President Barack Obama has criticised European leaders for failing to tackle the debt crisis and has demanded “more effective, co-ordinated” fiscal policy.
By Louise Armitstead, and Harry Wilson
11:40PM BST 13 Sep 2011
Reflecting the anger of Americans who are blaming Europe for the current economic turmoil, the President called for eurozone leaders to show global markets they are taking responsibility for the crisis.
Mr Obama told Spanish journalists: “The leaders in Europe must meet and take a decision on how to co-ordinate monetary integration with more effective, co-ordinated fiscal policy.”
Tim Geithner, the US Treasury Secretary, is set to take the unusual step of attending a European Finance Ministers meeting on Friday.
Analysts at JP Morgan said there was “a growing sense that the crisis is reaching a climax”, arguing that the “endgame on EMU [European Monetary Union] is approaching fast”.
Jim O’Neill, chairman of Goldman Sachs Asset Management, added that along with Greece, “something big needs to happen for European bank capital, the clarity and determination of ECB policy making and, most importantly, where Germany wants to lead EMU”.
Market confidence in the 17-state eurozone was knocked again on Tuesday when Italy was forced to pay a record 5.6pc yield to sell €3.9bn (£3.4bn) of five-year bonds. Officials said that Giulio Tremonti, the country’s finance minister, had met investors from China but there was not yet an agreement to buy government bonds.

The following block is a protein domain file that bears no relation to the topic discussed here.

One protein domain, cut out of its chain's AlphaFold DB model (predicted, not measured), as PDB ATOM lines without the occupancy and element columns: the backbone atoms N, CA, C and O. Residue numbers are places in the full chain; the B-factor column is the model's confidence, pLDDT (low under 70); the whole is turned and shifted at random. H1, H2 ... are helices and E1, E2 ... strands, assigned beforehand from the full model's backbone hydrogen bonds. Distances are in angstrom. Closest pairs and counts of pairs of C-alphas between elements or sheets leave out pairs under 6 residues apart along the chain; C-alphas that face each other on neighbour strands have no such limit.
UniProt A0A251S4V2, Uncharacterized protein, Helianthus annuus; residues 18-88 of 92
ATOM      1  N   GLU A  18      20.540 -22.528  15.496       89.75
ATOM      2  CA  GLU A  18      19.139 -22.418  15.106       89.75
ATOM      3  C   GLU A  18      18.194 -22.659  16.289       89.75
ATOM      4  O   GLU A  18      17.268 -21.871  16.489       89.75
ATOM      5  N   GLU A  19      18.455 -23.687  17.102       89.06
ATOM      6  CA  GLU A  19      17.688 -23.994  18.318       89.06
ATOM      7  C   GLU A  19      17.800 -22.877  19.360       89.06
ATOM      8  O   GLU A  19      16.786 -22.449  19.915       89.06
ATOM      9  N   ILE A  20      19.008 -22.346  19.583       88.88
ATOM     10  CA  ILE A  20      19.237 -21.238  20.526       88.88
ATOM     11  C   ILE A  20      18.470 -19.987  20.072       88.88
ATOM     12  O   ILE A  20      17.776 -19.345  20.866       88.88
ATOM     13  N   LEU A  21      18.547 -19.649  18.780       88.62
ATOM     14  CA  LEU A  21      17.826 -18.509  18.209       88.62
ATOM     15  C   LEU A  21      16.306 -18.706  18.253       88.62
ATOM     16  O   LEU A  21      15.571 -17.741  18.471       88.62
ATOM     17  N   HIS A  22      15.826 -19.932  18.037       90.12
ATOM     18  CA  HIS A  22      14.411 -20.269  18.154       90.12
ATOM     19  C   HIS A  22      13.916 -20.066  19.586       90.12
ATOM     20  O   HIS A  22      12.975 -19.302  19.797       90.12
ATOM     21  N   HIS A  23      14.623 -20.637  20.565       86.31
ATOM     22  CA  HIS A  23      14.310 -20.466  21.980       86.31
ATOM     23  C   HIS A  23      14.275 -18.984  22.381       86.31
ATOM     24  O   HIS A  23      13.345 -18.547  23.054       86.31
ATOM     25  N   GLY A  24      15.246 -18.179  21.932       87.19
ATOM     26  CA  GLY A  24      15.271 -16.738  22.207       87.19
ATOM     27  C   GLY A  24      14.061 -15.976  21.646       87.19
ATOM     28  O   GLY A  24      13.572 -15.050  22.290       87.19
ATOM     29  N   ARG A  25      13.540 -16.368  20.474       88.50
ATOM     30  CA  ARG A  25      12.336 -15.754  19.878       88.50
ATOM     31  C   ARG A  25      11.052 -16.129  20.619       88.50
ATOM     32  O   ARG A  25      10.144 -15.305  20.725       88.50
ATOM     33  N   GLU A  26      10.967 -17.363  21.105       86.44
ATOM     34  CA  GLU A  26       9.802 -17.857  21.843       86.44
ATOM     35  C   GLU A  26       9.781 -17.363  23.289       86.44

Markets across Europe had a volatile day amid fears of Greek and Italian default, and a French banking crisis. The price of insuring Greek sovereign debt has now hit 4,821 basis points, meaning markets are so nervous about the country defaulting that it costs €482,100 to insure €10m of debt. After sharp swings, leading markets in London, Paris and Frankfurt clambered up by the close.
Traders, who had been expecting a statement from France and Germany on Greece, were rattled when none materialised. Angela Merkel insisted that calls for Greece to quit the euro were wrong, arguing that the move would trigger a “domino effect very quickly”. The German Chancellor said she and French president Nicolas Sarkozy had a scheduled call with the Greek prime minister on Wednesday. Fears of default have already gripped European banks. Experts warned that French banks, whose shares have plunged in recent weeks, might be forced to tap the markets for €20bn within the next few days.
Funding through interbank markets remained expensive for European banks. One money market trader told Reuters: “Essentially, if Italy defaults, it will take down the French banking system.”
BNP Paribas was forced to “categorically” deny it had funding problems. Traders had dumped the stock after the Wall Street Journal reported an unnamed BNP Paribas executive saying that the bank had lost access to dollar funding. After diving in early trading, the bank’s shares recovered and closed up 7.2pc at €28.
Investors, who joined an analysts call to discuss the crisis, were told European banks were likely to have seek extra capital from the International Monetary Fund’s €200bn reserve.
The cost of insuring French banks soared to fresh highs. Societe Generale continues to be regarded as the country’s riskiest bank based on credit default swaps, which were trading at 434.935 basis points, meaning the annual cost of insuring €10m of the banks debt is €434,935